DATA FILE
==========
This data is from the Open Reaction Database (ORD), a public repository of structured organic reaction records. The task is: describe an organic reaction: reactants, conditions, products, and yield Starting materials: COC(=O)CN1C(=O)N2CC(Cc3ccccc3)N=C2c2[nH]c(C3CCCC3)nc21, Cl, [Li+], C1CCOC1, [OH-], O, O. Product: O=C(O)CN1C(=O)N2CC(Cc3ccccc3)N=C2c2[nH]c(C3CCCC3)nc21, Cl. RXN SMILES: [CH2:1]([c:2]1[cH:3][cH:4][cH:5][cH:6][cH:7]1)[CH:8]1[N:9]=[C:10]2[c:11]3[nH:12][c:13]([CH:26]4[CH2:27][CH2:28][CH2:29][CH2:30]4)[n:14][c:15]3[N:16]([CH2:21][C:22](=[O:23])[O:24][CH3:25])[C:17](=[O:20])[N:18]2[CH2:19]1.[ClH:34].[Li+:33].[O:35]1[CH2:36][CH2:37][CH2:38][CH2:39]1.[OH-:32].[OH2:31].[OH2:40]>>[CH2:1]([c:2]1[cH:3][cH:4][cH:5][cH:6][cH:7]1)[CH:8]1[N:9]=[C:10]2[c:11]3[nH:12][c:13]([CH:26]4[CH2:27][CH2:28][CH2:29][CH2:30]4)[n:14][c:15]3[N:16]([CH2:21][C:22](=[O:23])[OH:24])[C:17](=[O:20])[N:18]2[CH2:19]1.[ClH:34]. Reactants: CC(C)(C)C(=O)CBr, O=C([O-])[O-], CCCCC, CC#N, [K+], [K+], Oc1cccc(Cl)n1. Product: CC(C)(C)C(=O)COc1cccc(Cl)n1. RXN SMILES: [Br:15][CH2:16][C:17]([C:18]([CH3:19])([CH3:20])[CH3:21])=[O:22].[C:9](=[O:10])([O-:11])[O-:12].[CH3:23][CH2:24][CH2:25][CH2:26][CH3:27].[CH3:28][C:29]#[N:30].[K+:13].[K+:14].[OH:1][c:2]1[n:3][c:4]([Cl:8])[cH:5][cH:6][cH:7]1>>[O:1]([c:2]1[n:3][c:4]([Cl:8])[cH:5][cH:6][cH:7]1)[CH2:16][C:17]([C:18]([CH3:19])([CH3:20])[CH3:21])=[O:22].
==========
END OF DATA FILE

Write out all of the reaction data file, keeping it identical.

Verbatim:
This data is from the Open Reaction Database (ORD), a public repository of structured organic reaction records. The task is: describe an organic reaction: reactants, conditions, products, and yield Starting materials: COC(=O)CN1C(=O)N2CC(Cc3ccccc3)N=C2c2[nH]c(C3CCCC3)nc21, Cl, [Li+], C1CCOC1, [OH-], O, O. Product: O=C(O)CN1C(=O)N2CC(Cc3ccccc3)N=C2c2[nH]c(C3CCCC3)nc21, Cl. RXN SMILES: [CH2:1]([c:2]1[cH:3][cH:4][cH:5][cH:6][cH:7]1)[CH:8]1[N:9]=[C:10]2[c:11]3[nH:12][c:13]([CH:26]4[CH2:27][CH2:28][CH2:29][CH2:30]4)[n:14][c:15]3[N:16]([CH2:21][C:22](=[O:23])[O:24][CH3:25])[C:17](=[O:20])[N:18]2[CH2:19]1.[ClH:34].[Li+:33].[O:35]1[CH2:36][CH2:37][CH2:38][CH2:39]1.[OH-:32].[OH2:31].[OH2:40]>>[CH2:1]([c:2]1[cH:3][cH:4][cH:5][cH:6][cH:7]1)[CH:8]1[N:9]=[C:10]2[c:11]3[nH:12][c:13]([CH:26]4[CH2:27][CH2:28][CH2:29][CH2:30]4)[n:14][c:15]3[N:16]([CH2:21][C:22](=[O:23])[OH:24])[C:17](=[O:20])[N:18]2[CH2:19]1.[ClH:34]. Reactants: CC(C)(C)C(=O)CBr, O=C([O-])[O-], CCCCC, CC#N, [K+], [K+], Oc1cccc(Cl)n1. Product: CC(C)(C)C(=O)COc1cccc(Cl)n1. RXN SMILES: [Br:15][CH2:16][C:17]([C:18]([CH3:19])([CH3:20])[CH3:21])=[O:22].[C:9](=[O:10])([O-:11])[O-:12].[CH3:23][CH2:24][CH2:25][CH2:26][CH3:27].[CH3:28][C:29]#[N:30].[K+:13].[K+:14].[OH:1][c:2]1[n:3][c:4]([Cl:8])[cH:5][cH:6][cH:7]1>>[O:1]([c:2]1[n:3][c:4]([Cl:8])[cH:5][cH:6][cH:7]1)[CH2:16][C:17]([C:18]([CH3:19])([CH3:20])[CH3:21])=[O:22].